Things I Learned from R. B. (March 22nd, 2020)


Jonathots Daily Blog

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Episode 8

The tour ended in a rather joyous splash.

Of the ten thousand original dollars offered by the investors, we were able to complete the entire project, travel all across the country and still return five thousand dollars to them.  It wasn’t great—but considering the industry of music and theater, not too bad at all.

The cast gave hugs, promised to write, took addresses, and in a matter of two hours, what began as a dream ended—leaving me with a deep sense of loneliness.

For me, it was not just the end of a tour. It was also the demise of the music group I had been traveling with for eight years. My partner from the inception had grown weary of pulling her makeup out of a suitcase and was going back to Ohio to begin the next chapter of her life. I didn’t have the heart to go on without her. Singing voices can be replaced, but memories and passion are rare and come at a premium.

On top of that, I was reunited with my two older sons, who were rather pissed because they had spent two months with their grandma—especially since the littlest one rattled on about stories from the road.

The rent was due, and the refrigerator needed to be filled. I had no money. Worse—I had no plan.

About five days after the tour disbanded, I was sitting in my small apartment in Nashville, musing my fate, when the phone rang.

It was R. B.

I had completely forgotten that he also lived in Nashville. He was calling to ask my advice on where to find a reasonably priced place to record some of the music he had written. This was back in the time when “reasonable” and “recording” were two words that couldn’t be used in the same sentence.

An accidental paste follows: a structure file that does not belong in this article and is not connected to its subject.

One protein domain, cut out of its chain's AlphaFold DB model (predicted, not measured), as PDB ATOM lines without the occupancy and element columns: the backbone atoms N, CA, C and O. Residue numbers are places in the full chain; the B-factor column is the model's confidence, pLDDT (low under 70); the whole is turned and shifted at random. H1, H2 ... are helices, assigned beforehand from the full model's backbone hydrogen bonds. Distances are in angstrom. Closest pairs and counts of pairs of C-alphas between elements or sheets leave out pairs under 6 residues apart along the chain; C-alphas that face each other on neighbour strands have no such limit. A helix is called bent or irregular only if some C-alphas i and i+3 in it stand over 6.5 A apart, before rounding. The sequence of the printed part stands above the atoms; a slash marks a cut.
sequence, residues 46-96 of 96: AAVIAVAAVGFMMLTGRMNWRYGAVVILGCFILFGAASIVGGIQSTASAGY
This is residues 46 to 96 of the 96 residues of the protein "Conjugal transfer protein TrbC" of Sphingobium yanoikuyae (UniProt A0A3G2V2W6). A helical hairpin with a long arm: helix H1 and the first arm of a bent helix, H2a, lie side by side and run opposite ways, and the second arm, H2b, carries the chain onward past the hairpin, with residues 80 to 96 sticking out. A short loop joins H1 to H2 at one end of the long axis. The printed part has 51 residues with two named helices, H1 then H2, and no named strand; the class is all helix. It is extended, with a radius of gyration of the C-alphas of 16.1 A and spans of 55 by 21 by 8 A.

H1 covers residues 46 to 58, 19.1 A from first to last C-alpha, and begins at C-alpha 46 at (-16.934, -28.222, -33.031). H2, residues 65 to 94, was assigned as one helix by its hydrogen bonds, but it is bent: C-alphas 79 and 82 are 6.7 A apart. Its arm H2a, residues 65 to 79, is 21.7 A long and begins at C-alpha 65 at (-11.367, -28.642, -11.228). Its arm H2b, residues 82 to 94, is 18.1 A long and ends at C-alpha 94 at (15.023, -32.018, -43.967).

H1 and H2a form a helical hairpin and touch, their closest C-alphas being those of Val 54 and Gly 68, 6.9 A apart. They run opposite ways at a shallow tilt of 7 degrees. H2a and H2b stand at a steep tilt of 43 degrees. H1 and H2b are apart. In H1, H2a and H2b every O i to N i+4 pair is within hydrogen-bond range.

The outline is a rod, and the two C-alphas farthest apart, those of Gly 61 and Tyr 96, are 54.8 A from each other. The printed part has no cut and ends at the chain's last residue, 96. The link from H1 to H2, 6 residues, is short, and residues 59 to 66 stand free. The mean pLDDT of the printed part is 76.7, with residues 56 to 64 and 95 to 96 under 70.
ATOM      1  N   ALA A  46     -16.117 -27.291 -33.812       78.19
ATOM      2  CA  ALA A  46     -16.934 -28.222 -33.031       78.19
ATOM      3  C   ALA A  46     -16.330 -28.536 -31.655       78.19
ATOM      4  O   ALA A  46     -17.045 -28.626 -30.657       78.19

I was also a little needy to be needed.

So I offered to use my gear at church nearby, where the pastor and I were friends.  When we arrived, I asked R. B. to sing me his songs. There were six in all.

The problem with sitting and listening to a singer-songwriter is that he or she often feels the need to take ten minutes to explain the origin of their three-minute song. After about an hour-and-a-half, we finished, and R. B. asked me my opinion.

“There’s only one way you can tell if a song is any good,” I said. “Without hyping it, telling its story or sharing a tearful story, just play and sing it and see if people dig it—just for its own worth.”

R. B. frowned at me. Part of the frown was due to the fact that he didn’t know exactly what I meant, but most of it was caused by R. B. being very unfamiliar with criticism.

I listened to the songs individually one more time, and told him that of the six, there were two that people would enjoy hearing and other artists might like to sing.

That afternoon we recorded those two songs. I overlaid some piano, organ and vocals and did a quick mix on it over to cassette tape, so he could take it home and listen.

He was thrilled.

I must have gotten about seven calls in the next two days—R. B. pointing out things he had just discovered and expressing how grateful he was that I took the time to help him.

Meanwhile, I made a contact with a minister in Mobile, Alabama, who was just beside himself—overjoyed to have my wife, kids and myself come down and join the staff.

I had never done anything “churchy” before, but the opportunity came with a house, free utilities and a small salary. So I looked past my apprehensions.  I buried my dreams and made plans to move my entire entourage to Mobile, Alabama.

Shortly before we left, R. B. came to dinner and told us that he had just hired on with an electronics firm in Minnesota. We shook hands. I think he even mustered a hug.